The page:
The Globe article led to a small flurry of blog posts in the past couple of days, including David Swanson on dailykos (DOJ Confirms Voting Rights Violations in Massachusetts) and a post on Democratic Underground titled, Why John Bonifaz Needs to be Secretary of State for Massachusetts.  But these are national blogs.  Here in Massachusetts, the issue is getting scant attention.  It’s well past time for us to start asking, where is our Elections Division?  Why must the state of Massachusetts rely on the Bush Justice Department to protect our voting rights?

P.S. If you think this issue is worthy of attention, please recommend this post on dailykos)

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3 Comments . Leave a comment below.
  1. Excellent Post!

    Cos, thanks for noting this. I'd be interested in any comment you get from anyone: please post here if you find anything more. More generally, do you think MA really is among the worst states in this regard, or that the DoJ has some reason for focusing their attention here.

    • That's my question too.

      do you think MA really is among the worst states in this regard, or that the DoJ has some reason for focusing their attention here

      As has been widely reported, the folks making the decisions at the DoJ voting rights section are now the Bush political appointees, a dramatic change from the past when career folks tended to set the agenda.  (Because, oh, I don't know, they knew what they were doing?)  And I suspect that those political folk would see a lot of value in demonstrating that "voting rights problems aren't just for red states anymore."  The more they can say that Massachusetts disenfranchises voters too, the easier it is to fend off criticism that they're ignoring serious problems elsewhere that, if uncorrected, help Republicans. 

      None of which is to say that there aren't serious problems here that need to be addressed.  But I'm extremely skeptical that anything the Bush DoJ - particularly the voting rights section - does is being done for the right reasons.

    • comparing to other states

      I don't think MA is one of the worst states when it comes to voting rights, but sadly, I also know it's not one of the best, either.  It's hard to compare based purely on DoJ investigations, because the Bush Justice Department hasn't been nearly as agressive as it should be, IMO, in pursuing some very serious violations - for example, when political appointees overruled Justice Dept lawyers about Texas' redistricting.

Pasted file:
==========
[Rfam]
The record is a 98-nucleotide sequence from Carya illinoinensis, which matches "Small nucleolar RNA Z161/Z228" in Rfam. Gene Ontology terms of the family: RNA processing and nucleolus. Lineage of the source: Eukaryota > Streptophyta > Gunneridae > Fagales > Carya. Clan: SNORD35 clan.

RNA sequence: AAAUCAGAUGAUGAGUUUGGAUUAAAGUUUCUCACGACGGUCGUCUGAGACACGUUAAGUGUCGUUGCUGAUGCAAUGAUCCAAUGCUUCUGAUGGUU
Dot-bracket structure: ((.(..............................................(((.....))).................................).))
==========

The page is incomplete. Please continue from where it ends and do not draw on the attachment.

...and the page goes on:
The high level of investigations in MA may actually be a good sign, in that it means we have organizations here advocating for voters' rights, collecting the data, and bringing matters to the attention of the DOJ.  But it's certainly a bad sign as far as our elections division goes: these are things the MA elections division should've acted on before they reached the level of DOJ investigations!  Compared to some other states, this could mean their Secretaries of State or more on the ball.  Compared to other states, it may mean they have worse problems but not enough advocacy around those problems, so nobody's doing anything about it.

      I've done a lot of election reform work and election volunteering around the country in the past few years, and there are some states I think are much worse (such as Florida) and some I think are much better (such as Wisconsin and Maine).  But what does that say about us?  What does that say about the Democratic party as a vehicle for, you know, democracy?  We're the bluest of the blue.  We should be at the forefront!

      The fact that some states are doing much worse, doesn't make me feel any better about this.  We suck, and there's no reason why we should suck.  We need to shape up our state's elections.